On January 20, 2007, following the ouster of President Maaouya Ould Sid'Ahmed Taya in the August 2005 military coup d'état, Boulkheir announced his candidacy in the March 2007 presidential election.[7][8] In the election, held on March 11, he placed fourth, receiving 9.79% of the vote.[9] On March 19, he backed Sidi Ould Cheikh Abdallahi for the second round,[10] despite the fact that he was part of the Coalition of the Forces for Democratic Change along with the other second round candidate, Ahmed Ould Daddah.[11] Abdallahi won the election, and on April 26, 2007, Boulkheir was elected as President of the National Assembly, receiving 91 votes from the 93 deputies present.[12]

On September 2, 2007, Boulkheir said that the APP would not join a new party being formed to support Abdallahi;[13] according to Boulkheir, this initiative would harm pluralism and be a move back to a single-party dominant system.[14]

Following the August 2008 military coup d'état, in which Abdallahi was ousted, Boulkheir said on August 10, 2008 that he still recognized Abdallahi as President and rejected the junta's plans to hold a new election.[15] The APP took part in a four-party alliance opposing the coup, called the National Front for the Defence of Democracy (FNDD), along with Abdallahi's party, the National Pact for Democracy and Development (PNDD-ADIL).[16]

In October 2008, Boulkheir called for a solution to the situation that would involve Abdallahi returning to the presidency for only the limited period necessary to organize an early presidential election. Boulkheir's proposal would also involve the formation of a government of national unity during that period.[17]

The National Assembly opened for its first regular session since the coup on November 10, 2008 (it had previously held a special session). Remaining in opposition to the coup, which was supported by a parliamentary majority, Boulkheir boycotted the session.[18][19] On April 8, 2009, Boulkheir participated in an FNDD protest in Nouakchott against the planned June 2009 presidential election, denouncing the "unilateral electoral agenda of the putschists" and warning that "neither tanks, nor guns nor live bullets can stop our fight against the usurpation of power by force".[20]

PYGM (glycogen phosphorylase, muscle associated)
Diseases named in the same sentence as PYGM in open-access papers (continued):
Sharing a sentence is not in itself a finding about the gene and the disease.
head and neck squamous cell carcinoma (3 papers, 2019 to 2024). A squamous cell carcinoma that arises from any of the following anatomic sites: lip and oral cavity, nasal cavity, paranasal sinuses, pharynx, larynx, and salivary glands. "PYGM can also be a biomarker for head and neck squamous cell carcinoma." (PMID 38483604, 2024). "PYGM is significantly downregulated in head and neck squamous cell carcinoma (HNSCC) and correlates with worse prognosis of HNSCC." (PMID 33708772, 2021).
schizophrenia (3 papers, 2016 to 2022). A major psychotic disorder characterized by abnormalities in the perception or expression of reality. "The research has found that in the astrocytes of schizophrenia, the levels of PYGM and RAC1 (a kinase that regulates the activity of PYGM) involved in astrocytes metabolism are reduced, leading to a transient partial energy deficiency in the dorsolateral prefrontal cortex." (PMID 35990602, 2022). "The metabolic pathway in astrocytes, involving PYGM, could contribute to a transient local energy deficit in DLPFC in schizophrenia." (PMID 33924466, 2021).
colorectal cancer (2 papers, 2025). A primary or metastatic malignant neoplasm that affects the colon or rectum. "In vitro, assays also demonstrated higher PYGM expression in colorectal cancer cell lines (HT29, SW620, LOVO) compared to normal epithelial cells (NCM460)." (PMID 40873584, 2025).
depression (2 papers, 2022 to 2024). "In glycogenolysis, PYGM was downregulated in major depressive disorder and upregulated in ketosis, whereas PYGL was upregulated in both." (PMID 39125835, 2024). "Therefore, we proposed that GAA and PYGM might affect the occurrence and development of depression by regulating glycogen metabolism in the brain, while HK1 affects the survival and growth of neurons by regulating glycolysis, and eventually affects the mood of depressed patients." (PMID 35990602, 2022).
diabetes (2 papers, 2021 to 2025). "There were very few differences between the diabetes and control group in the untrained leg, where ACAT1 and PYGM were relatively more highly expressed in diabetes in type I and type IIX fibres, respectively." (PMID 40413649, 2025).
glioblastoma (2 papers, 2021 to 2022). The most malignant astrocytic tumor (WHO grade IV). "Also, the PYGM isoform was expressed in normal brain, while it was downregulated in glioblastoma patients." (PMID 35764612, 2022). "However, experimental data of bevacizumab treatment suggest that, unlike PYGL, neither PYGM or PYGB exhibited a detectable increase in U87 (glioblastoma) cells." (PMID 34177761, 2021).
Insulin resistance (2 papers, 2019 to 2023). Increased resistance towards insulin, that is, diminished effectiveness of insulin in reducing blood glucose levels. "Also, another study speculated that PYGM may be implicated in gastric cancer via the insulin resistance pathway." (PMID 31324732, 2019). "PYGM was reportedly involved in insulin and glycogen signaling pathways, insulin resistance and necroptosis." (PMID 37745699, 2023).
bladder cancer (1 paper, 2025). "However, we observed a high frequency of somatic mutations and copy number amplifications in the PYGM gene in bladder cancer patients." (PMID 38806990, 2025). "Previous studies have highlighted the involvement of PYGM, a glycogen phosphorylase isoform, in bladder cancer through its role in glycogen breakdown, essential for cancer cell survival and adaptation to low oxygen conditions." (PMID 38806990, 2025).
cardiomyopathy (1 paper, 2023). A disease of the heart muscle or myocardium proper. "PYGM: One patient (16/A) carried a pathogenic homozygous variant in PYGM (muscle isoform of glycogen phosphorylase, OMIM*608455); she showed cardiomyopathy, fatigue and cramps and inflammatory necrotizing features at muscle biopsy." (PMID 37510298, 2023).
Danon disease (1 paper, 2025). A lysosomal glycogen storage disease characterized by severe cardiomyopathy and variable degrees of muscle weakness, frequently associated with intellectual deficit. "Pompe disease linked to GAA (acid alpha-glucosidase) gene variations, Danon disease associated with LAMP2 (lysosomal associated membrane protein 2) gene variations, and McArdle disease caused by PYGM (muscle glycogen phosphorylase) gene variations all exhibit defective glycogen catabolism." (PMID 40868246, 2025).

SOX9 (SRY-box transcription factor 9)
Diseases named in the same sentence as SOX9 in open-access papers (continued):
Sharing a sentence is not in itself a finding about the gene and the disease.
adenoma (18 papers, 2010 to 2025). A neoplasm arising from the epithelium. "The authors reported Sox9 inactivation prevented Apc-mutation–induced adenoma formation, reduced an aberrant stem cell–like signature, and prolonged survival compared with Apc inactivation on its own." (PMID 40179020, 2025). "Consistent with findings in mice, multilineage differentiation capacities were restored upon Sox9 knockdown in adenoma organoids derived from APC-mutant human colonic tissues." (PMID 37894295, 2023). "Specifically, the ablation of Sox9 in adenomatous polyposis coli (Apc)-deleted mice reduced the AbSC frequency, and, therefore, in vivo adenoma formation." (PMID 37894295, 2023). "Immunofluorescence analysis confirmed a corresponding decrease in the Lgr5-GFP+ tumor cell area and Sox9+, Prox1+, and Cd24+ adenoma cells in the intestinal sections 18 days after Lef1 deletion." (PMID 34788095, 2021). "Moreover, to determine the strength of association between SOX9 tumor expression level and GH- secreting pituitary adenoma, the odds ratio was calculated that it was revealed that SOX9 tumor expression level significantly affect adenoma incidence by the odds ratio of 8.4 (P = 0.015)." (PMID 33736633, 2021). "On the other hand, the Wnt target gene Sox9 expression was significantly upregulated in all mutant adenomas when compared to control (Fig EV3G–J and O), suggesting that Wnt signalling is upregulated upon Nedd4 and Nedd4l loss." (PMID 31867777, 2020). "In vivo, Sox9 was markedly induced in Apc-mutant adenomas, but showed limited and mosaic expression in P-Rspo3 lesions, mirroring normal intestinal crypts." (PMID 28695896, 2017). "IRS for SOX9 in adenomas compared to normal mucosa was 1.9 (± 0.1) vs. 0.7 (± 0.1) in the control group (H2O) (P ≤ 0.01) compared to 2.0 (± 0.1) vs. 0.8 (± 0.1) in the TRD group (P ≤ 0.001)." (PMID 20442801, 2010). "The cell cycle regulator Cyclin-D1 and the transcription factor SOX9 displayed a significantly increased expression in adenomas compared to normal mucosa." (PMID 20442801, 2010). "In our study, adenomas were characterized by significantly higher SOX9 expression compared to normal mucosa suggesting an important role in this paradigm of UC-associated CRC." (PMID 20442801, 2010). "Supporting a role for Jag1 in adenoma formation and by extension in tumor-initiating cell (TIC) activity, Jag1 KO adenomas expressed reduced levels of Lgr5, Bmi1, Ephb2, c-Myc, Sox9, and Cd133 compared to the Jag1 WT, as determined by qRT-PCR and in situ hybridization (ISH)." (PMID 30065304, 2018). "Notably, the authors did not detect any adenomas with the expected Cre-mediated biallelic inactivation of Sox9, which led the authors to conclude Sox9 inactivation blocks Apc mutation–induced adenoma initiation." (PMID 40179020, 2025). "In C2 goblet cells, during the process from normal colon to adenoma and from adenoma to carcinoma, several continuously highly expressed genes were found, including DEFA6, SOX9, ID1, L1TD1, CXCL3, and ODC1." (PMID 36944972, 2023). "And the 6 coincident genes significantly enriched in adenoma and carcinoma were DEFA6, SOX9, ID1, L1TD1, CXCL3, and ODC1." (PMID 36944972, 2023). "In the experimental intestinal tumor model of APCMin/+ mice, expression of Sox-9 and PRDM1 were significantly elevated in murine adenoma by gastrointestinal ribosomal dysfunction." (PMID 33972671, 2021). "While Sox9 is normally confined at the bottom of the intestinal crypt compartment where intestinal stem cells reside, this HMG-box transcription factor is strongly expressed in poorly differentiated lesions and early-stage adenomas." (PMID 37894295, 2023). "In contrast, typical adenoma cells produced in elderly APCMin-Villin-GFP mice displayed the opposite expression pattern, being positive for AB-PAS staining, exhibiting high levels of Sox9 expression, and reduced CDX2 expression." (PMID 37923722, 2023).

References[edit]

  1. ^ a b c d AHME (October 2003). Interview de Messaoud Ould Boulkheir a L’occasion des elections presidentielles 2003. Retrieved March 24, 2006 from http://www.haratine.com/interview2.htm
  2. ^ Afrique Press (2002, January 02). Mauritanie. Evénement de 1989, Le premier ministre accuse un groupe de l’opposition. Retrieved March 25, 2006 from http://www.afrique-express.com/archive/OUEST/mauritaniepol/242evenements
  3. ^ Afrique Press (2002, January 01).Et de deux le gouvernement décide la dissolution du parti d’opposition Action pour le Changement. Retrieved March 23, 2006 from,http://www.afrique-press.com/archive/OUEST/mauritanie/mauritaniepol/243disolution
  4. ^ Panapress (2004, July 27).Messaoud ould boulkheir déçu par le ‘syndicat des chefs d’état’. Retrieved March 23, 2006 from http://www.panapress.com/newslatf.asp?code=fre053379&dte=27/07/2004
  5. ^ Elections in Mauritania, African Elections Database.
  6. ^ "MAURITANIA: Opposition leader arrested after president re-elected", IRIN, November 9, 2003.
  7. ^ "Messoud Ould Boulkheir, candidat à la présidentielle mauritanienne de mars", African Press Agency (lemauritanien.com), January 20, 2007 (French).
  8. ^ "M. Messaoud Ould Boulkheir annonce sa candidature à l'élection présidentielle", Agence Mauritanienne d'Information, January 20, 2007 (French).
  9. ^ "Le conseil constitutionnel proclame les résultats du premier tour de l'élection présidentielles du 11 mars 2007", Agence Mauritanienne d'Information, March 15, 2007 (French).
  10. ^ "Debate between Mauritanian presidential candidates to be held on Friday", Maghrebia.com, March 20, 2007.
  11. ^ "How Sidi Ould Abdellahi won the Mauritanian presidential election", African Press Agency, March 27, 2007.
  12. ^ "L'Assemblée nationale élit M. Messaoud Ould Boulkheir, son président", AMI, April 26, 2007 (French).
  13. ^ "Ould Belkheir refuse d'intégrer le nouveau parti présidentiel", Panapress (afriquenligne.fr), September 3, 2007 (French).
  14. ^ "L'Alliance Populaire Progressiste est contre le retour à l'ère du Parti-Etat", Xinhua (Jeuneafrique.com), September 3, 2007 (French).
  15. ^ "Mauritanian general defends coup despite international pressure", AFP, August 10, 2008.
  16. ^ "Hundreds attend anti-coup rally in Mauritania", AFP, August 8, 2008.
  17. ^ "Le président de l'Assemblée nationale propose une sortie de crise", AFP (Jeuneafrique.com), October 9, 2008 (French).
  18. ^ Scott Bobb, "Mauritanian Parliament Meets Without Pro-Democracy Chairman", VOA News, November 11, 2008.
  19. ^ "Opposition MPs boycott Mauritanian parliament", AFP, November 10, 2008.
  20. ^ "Mauritania junta leader flags presidential bid", AFP, 8 April 2009.